President Donald Trump held a conference call with the heads of major sports organizations on Saturday afternoon. NASCAR, the NFL, WWE, UFC, MLB, WNBA, and others were present and involved. The exact topics discussed were not revealed, but Trump reportedly set a timeline for the start of the 2020 NFL season in light of the COVID-19 outbreak.
Sources told ESPN on Saturday afternoon that Trump said the 2020 season should start on time in September. The first game is currently scheduled for Sept. 10 and will potentially feature the defending Super Bowl LIV champions in the Kansas City Chiefs. Trump reportedly also said that he hopes to have fans back in attendance in stadiums and arenas in either August or September. It is unclear if medical experts find this timeline to be realistic due to COVID-19.
"They want to get back. They've got to get back. We want to get back soon. Very soon," Trump said of the conference call, per NFL Media's Judy Battista.
The NFL has not been as heavily impacted as the other leagues considering that the league is currently in the offseason. Pro days for upcoming draft picks have been canceled, and the 2020 NFL Draft has been moved to a virtual setting. However, the games have not been postponed or canceled in light of the coronavirus pandemic.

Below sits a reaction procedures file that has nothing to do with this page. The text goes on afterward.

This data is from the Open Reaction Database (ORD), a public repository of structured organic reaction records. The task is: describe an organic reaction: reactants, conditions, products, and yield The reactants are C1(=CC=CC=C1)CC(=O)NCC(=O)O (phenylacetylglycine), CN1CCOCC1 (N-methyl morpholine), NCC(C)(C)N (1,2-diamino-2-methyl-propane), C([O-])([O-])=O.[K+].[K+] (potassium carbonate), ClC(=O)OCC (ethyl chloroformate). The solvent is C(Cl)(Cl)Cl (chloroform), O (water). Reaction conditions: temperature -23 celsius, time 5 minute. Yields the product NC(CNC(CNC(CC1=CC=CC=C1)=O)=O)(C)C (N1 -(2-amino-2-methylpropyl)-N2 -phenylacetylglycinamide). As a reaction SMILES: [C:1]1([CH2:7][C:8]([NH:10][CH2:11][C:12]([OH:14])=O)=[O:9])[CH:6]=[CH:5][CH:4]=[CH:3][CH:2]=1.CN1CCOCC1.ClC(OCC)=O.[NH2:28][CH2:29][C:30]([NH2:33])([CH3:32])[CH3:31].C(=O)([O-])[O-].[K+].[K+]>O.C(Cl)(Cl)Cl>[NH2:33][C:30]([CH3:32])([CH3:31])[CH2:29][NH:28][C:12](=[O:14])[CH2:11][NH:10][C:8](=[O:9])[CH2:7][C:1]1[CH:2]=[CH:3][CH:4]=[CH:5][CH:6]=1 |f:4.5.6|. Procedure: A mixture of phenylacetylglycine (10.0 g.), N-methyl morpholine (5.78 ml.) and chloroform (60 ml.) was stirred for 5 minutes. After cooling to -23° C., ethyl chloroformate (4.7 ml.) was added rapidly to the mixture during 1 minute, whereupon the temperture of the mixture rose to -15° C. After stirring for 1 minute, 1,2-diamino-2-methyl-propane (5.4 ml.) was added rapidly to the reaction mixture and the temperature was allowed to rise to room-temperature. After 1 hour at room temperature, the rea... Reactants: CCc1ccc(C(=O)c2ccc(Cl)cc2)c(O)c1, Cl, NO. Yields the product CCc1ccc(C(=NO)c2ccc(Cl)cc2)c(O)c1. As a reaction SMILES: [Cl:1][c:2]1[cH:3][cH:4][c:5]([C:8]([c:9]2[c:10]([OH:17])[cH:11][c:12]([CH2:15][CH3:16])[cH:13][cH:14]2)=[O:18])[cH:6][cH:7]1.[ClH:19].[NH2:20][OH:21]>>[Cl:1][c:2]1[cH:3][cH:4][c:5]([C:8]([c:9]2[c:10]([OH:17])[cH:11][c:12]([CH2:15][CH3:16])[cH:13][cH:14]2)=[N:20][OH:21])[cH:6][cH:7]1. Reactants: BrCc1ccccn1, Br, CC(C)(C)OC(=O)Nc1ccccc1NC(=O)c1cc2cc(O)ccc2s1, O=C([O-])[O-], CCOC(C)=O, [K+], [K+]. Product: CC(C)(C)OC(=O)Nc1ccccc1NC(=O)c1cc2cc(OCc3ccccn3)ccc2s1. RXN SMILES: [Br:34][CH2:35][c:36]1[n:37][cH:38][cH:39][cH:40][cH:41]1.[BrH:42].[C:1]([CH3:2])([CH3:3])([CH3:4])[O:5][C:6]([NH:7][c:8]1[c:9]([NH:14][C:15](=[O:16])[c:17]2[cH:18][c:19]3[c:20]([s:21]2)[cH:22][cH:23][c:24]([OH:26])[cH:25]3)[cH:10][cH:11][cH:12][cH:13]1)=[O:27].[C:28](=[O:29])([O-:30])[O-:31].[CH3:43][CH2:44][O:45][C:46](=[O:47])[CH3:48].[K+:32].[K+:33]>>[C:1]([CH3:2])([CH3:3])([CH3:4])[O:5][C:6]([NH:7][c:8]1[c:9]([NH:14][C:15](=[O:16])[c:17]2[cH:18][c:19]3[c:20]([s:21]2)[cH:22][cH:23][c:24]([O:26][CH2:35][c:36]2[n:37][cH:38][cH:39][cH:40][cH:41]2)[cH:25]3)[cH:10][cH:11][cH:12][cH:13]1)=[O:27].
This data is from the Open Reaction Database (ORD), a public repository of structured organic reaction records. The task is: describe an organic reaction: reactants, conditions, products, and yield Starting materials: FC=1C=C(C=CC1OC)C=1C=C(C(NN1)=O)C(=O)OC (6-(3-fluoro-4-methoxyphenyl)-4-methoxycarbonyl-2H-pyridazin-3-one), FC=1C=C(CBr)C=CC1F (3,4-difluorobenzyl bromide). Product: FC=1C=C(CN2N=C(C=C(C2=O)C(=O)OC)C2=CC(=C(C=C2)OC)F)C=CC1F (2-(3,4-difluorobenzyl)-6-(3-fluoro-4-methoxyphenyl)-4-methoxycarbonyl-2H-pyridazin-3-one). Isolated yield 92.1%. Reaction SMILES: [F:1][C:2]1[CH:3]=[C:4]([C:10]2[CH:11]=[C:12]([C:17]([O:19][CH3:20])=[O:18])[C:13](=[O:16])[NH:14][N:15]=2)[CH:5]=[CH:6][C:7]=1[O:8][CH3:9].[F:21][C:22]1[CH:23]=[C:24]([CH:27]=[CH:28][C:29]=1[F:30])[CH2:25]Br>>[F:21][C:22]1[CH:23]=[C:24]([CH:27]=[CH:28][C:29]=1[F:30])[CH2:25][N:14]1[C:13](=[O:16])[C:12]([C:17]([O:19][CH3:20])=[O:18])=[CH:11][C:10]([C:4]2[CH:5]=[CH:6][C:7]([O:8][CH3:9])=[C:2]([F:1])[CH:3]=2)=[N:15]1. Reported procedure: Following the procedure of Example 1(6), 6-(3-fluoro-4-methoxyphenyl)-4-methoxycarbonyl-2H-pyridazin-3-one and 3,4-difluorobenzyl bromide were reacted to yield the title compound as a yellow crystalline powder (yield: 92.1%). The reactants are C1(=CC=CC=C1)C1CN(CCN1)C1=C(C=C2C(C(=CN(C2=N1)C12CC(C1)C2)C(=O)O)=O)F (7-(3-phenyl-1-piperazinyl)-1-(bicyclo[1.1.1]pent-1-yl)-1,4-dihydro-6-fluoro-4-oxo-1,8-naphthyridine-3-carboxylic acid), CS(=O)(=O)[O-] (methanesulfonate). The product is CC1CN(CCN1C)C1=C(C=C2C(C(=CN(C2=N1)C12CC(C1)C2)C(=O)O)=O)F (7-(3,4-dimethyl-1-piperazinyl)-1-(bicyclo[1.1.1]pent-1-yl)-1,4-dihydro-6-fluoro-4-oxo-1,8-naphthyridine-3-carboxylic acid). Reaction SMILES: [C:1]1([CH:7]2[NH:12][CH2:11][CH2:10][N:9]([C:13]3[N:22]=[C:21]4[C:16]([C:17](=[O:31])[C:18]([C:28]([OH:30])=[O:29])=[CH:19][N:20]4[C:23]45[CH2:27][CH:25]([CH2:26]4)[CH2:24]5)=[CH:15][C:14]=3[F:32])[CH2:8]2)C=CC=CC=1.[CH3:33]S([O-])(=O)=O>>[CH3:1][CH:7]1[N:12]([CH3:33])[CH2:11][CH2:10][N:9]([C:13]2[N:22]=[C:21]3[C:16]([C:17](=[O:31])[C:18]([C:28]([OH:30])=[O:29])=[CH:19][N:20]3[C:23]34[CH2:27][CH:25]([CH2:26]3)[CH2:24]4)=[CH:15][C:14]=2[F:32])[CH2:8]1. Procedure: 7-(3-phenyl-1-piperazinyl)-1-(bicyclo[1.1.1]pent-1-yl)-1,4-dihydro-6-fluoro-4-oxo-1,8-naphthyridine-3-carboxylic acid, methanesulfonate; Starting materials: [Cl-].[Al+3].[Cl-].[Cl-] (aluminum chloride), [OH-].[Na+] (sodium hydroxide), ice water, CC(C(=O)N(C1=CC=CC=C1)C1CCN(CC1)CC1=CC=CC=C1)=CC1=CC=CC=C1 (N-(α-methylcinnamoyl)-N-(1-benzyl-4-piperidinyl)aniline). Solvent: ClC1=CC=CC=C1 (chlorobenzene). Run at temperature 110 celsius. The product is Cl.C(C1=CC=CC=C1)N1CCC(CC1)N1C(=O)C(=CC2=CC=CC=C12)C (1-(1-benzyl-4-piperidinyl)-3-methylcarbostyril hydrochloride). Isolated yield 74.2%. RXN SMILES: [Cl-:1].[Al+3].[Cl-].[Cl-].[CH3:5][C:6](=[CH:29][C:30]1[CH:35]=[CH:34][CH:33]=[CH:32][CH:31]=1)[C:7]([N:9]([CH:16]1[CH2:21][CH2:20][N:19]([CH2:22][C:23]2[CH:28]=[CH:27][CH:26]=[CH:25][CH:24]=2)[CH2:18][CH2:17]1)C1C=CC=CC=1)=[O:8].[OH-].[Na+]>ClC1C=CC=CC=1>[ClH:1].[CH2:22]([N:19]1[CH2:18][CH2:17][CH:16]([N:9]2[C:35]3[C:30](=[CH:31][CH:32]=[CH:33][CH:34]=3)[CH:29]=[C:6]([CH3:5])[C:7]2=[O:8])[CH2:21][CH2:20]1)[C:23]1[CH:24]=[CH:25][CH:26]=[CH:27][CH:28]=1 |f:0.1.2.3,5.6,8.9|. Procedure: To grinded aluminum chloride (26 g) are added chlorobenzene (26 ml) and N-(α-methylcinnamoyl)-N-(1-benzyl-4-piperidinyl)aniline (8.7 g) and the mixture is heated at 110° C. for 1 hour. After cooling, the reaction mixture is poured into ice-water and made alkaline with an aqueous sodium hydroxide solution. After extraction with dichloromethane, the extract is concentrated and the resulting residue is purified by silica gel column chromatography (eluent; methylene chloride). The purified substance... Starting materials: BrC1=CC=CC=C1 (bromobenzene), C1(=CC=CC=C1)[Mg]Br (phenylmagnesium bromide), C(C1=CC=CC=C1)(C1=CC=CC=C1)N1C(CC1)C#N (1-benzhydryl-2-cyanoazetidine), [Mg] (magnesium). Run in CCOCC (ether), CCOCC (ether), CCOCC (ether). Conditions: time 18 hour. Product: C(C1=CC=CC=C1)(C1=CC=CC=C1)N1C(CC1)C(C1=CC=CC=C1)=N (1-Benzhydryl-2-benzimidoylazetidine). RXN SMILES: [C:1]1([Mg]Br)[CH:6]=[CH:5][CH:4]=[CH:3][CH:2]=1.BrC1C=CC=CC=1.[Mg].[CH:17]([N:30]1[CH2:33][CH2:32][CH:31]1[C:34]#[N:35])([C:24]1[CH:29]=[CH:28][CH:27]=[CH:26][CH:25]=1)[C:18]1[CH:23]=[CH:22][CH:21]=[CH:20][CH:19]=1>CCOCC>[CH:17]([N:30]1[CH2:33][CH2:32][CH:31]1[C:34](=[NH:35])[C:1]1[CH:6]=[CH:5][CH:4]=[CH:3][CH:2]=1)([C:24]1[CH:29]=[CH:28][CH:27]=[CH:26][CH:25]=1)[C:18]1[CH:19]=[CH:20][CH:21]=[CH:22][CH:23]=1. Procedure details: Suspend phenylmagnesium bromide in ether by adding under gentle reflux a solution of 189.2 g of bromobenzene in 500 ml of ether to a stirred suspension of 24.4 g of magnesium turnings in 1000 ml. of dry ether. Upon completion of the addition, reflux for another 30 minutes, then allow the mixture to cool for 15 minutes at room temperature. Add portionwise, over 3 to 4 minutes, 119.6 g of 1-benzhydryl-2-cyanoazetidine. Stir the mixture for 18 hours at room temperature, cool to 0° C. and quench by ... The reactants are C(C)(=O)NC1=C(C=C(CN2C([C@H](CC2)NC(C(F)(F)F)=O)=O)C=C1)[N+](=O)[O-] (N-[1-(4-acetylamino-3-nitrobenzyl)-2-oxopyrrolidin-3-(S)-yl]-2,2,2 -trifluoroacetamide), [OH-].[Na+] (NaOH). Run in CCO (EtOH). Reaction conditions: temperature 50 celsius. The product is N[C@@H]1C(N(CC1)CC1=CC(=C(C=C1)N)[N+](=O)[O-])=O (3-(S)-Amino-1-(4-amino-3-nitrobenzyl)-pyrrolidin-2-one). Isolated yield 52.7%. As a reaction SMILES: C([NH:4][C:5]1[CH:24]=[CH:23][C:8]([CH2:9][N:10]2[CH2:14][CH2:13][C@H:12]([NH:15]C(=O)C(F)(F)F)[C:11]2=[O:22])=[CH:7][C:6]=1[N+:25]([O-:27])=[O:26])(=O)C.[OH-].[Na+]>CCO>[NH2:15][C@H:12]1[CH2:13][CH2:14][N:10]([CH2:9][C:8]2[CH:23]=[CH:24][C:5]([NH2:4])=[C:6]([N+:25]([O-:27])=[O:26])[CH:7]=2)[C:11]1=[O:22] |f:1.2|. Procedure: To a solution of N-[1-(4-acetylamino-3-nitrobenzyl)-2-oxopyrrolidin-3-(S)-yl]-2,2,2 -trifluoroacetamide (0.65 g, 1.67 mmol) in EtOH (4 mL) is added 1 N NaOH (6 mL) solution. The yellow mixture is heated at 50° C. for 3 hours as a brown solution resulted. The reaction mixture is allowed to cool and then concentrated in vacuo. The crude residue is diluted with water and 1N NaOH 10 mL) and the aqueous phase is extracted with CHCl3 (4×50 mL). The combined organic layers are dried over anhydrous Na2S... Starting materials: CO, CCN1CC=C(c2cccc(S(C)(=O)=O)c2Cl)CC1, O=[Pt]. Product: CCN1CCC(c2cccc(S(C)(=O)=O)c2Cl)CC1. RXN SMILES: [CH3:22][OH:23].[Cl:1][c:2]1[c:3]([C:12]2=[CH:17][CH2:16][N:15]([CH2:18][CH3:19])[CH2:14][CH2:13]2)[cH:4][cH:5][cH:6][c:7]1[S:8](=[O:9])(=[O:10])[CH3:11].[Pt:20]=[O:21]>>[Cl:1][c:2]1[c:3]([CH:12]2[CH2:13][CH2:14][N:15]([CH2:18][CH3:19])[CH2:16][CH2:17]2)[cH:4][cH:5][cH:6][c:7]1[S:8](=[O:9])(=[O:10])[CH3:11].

Trump also raised the idea of the leagues working together to lobby for tax credits that used to exist for entertainment expenses, such as the ability to deduct concessions and tickets from taxes, sources said. That would be a way for leagues to jump-start fans' ability to return to stadiums in a difficult economy.
California Gov. Gavin Newsom has since responded to the president's urging. According to Ronald Brownstein of The Atlantic, Newsom said that California would not feel comfortable reopening stadiums until we "have the appropriate community surveillance and testing" to identify who's infected. He does not expect this to happen in the "next few months" leading to the start of the NFL season.0comments
A White House pool report revealed that the call included 12 major sports commissioners and top executives from the NFL, NBA, Major League Baseball, NHL, Major League Soccer, WNBA, WWE, the PGA Tour, LPGA, UFC, IndyCar, and Breeders' Cup. These commissioners were forced to make the decisions to halt or postpone their events in light of the coronavirus outbreak. The NBA led the way by suspending all operations on March. 11.
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